I find it impossible to express the feelings that possessed me at this moment. All the sledges had stopped, and from the foremost of them the Norwegian flag was flying. It shook itself out, waved and flapped so that the silk rustled; it looked wonderfully well in the pure, clear air and the shining white surroundings. 88° 23' was past; we were farther south than any human being had been. No other moment of the whole trip affected me like this. The tears forced their way to my eyes; by no effort of will could I keep them back. It was the flag yonder that conquered me and my will. Luckily I was some way in advance of the others, so that I had time to pull myself together and master my feelings before reaching my comrades. We all shook hands, with mutual congratulations; we had won our way far by holding together, and we would go farther yet -- to the end.
We did not pass that spot without according our highest tribute of admiration to the man, who -- together with his gallant companions -- had planted his country's flag so infinitely nearer to the goal than any of his precursors. Sir Ernest Shackleton's name will always be written in the annals of Antarctic exploration in letters of fire. Pluck and grit can work wonders, and I know of no better example of this than what that man has accomplished.
The cameras of course had to come out, and we got an excellent photograph of the scene which none of us will ever forget. We went on a couple of miles more, to 88° 25', and then camped. The weather had improved, and kept on improving all the time. It was now almost perfectly calm, radiantly clear, and, under the circumstances, quite summer-like: -0.4° F. Inside the tent it was quite sultry. This was more than we had expected.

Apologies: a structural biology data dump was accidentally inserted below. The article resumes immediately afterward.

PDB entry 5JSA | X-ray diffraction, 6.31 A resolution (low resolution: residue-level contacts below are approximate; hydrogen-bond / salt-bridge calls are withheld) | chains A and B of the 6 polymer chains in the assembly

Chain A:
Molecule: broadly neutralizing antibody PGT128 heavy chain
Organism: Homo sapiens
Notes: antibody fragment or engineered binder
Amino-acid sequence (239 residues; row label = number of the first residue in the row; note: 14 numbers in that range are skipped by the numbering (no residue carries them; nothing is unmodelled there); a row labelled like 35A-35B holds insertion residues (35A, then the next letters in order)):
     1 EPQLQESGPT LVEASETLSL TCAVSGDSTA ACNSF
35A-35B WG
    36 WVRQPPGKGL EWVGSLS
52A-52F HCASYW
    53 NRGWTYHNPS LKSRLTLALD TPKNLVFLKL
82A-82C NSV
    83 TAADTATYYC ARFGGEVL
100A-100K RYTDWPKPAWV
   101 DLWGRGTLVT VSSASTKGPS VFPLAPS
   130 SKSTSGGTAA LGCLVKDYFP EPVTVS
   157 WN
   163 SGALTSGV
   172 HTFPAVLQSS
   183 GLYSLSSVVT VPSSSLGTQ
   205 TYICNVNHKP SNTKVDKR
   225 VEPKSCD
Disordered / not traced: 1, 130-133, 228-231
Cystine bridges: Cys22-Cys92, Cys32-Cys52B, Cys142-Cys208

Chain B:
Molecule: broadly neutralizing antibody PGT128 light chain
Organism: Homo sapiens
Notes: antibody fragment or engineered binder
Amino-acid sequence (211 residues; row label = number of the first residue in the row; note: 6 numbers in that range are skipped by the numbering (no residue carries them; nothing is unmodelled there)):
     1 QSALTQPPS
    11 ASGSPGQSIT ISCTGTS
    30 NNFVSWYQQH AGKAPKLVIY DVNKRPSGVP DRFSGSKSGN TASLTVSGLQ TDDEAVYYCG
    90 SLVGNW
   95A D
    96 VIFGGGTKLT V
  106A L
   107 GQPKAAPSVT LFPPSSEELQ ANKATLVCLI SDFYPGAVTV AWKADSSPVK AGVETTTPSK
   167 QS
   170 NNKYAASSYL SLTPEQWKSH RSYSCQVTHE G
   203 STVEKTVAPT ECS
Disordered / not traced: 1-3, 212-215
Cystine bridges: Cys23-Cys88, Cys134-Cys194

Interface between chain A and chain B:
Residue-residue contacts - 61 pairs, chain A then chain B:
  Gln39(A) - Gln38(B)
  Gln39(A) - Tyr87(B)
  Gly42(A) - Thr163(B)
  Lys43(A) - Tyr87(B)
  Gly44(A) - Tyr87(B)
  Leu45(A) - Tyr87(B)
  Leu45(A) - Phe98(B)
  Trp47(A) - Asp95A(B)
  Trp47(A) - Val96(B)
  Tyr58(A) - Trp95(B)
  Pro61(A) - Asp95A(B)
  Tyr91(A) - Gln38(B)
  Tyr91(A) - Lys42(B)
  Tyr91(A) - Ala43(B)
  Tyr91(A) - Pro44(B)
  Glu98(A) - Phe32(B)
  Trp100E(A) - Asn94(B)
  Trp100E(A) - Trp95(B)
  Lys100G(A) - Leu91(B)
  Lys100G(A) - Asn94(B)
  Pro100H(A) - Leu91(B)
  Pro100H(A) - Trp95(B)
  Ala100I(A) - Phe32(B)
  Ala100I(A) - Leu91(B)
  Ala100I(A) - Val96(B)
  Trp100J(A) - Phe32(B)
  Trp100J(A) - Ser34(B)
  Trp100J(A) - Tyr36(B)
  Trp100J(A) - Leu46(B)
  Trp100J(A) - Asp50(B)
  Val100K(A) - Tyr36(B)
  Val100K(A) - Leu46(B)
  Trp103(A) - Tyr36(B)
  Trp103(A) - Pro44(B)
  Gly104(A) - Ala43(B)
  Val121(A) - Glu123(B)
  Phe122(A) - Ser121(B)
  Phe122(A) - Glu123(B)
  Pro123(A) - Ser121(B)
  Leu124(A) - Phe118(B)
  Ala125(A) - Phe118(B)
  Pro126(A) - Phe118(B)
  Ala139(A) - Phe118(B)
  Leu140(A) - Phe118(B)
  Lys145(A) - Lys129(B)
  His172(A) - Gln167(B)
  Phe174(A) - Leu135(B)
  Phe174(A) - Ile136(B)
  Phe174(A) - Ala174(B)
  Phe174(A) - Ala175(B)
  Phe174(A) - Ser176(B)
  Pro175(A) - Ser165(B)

After much consideration and discussion we had come to the conclusion that we ought to lay down a depot -- the last one -- at this spot. The advantages of lightening our sledges were so great that we should have to risk it. Nor would there be any great risk attached to it, after all, since we should adopt a system of marks that would lead even a blind man back to the place. We had determined to mark it not only at right angles to our course -- that is, from east to west -- but by snow beacons at every two geographical miles to the south.
We stayed here on the following day to arrange this depot. Hanssen's dogs were real marvels, all of them; nothing seemed to have any effect on them. They had grown rather thinner, of course, but they were still as strong as ever. It was therefore decided not to lighten Hanssen's sledge, but only the two others; both Wisting's and Bjaaland's teams had suffered, especially the latter's. The reduction in weight that was effected was considerable -- nearly 110 pounds on each of the two sledges; there was thus about 220 pounds in the depot. The snow here was ill-adapted for building, but we put up quite a respectable monument all the same. It was dogs' pemmican and biscuits that were left behind; we carried with us on the sledges provisions for about a month. If, therefore, contrary to expectation, we should be so unlucky as to miss this depot, we should nevertheless be fairly sure of reaching our depot in 86° 21' before supplies ran short. The cross-marking of the depot was done with sixty splinters of black packing-case on each side, with 100 paces between each. Every other one had a shred of black cloth on the top. The splinters on the east side were all marked, so that on seeing them we should know instantly that we were to the east of the depot. Those on the west had no marks.